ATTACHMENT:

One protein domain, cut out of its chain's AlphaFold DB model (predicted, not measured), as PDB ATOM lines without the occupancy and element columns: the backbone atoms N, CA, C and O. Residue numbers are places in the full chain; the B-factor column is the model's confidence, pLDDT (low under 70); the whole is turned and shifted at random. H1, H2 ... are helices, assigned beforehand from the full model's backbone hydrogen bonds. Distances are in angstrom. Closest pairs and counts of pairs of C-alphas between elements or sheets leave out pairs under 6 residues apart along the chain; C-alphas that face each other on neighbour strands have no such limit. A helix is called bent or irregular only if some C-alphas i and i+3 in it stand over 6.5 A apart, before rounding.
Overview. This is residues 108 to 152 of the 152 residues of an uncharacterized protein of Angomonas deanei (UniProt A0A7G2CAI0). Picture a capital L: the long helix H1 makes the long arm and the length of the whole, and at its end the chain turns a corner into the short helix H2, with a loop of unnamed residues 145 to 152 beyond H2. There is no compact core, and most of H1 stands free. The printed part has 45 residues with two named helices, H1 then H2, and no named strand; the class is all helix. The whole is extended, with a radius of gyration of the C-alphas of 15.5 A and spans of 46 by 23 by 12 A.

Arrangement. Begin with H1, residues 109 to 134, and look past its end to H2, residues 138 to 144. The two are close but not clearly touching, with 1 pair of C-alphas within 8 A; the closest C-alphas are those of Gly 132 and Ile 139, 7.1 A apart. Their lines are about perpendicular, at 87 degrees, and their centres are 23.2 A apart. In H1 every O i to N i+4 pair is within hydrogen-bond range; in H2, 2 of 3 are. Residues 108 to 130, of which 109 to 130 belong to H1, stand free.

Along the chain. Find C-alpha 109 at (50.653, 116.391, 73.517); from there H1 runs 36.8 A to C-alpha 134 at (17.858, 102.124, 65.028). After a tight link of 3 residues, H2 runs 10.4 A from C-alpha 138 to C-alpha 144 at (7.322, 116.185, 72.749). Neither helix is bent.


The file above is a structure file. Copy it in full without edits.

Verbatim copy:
One protein domain, cut out of its chain's AlphaFold DB model (predicted, not measured), as PDB ATOM lines without the occupancy and element columns: the backbone atoms N, CA, C and O. Residue numbers are places in the full chain; the B-factor column is the model's confidence, pLDDT (low under 70); the whole is turned and shifted at random. H1, H2 ... are helices, assigned beforehand from the full model's backbone hydrogen bonds. Distances are in angstrom. Closest pairs and counts of pairs of C-alphas between elements or sheets leave out pairs under 6 residues apart along the chain; C-alphas that face each other on neighbour strands have no such limit. A helix is called bent or irregular only if some C-alphas i and i+3 in it stand over 6.5 A apart, before rounding.
Overview. This is residues 108 to 152 of the 152 residues of an uncharacterized protein of Angomonas deanei (UniProt A0A7G2CAI0). Picture a capital L: the long helix H1 makes the long arm and the length of the whole, and at its end the chain turns a corner into the short helix H2, with a loop of unnamed residues 145 to 152 beyond H2. There is no compact core, and most of H1 stands free. The printed part has 45 residues with two named helices, H1 then H2, and no named strand; the class is all helix. The whole is extended, with a radius of gyration of the C-alphas of 15.5 A and spans of 46 by 23 by 12 A.

Arrangement. Begin with H1, residues 109 to 134, and look past its end to H2, residues 138 to 144. The two are close but not clearly touching, with 1 pair of C-alphas within 8 A; the closest C-alphas are those of Gly 132 and Ile 139, 7.1 A apart. Their lines are about perpendicular, at 87 degrees, and their centres are 23.2 A apart. In H1 every O i to N i+4 pair is within hydrogen-bond range; in H2, 2 of 3 are. Residues 108 to 130, of which 109 to 130 belong to H1, stand free.

Along the chain. Find C-alpha 109 at (50.653, 116.391, 73.517); from there H1 runs 36.8 A to C-alpha 134 at (17.858, 102.124, 65.028). After a tight link of 3 residues, H2 runs 10.4 A from C-alpha 138 to C-alpha 144 at (7.322, 116.185, 72.749). Neither helix is bent.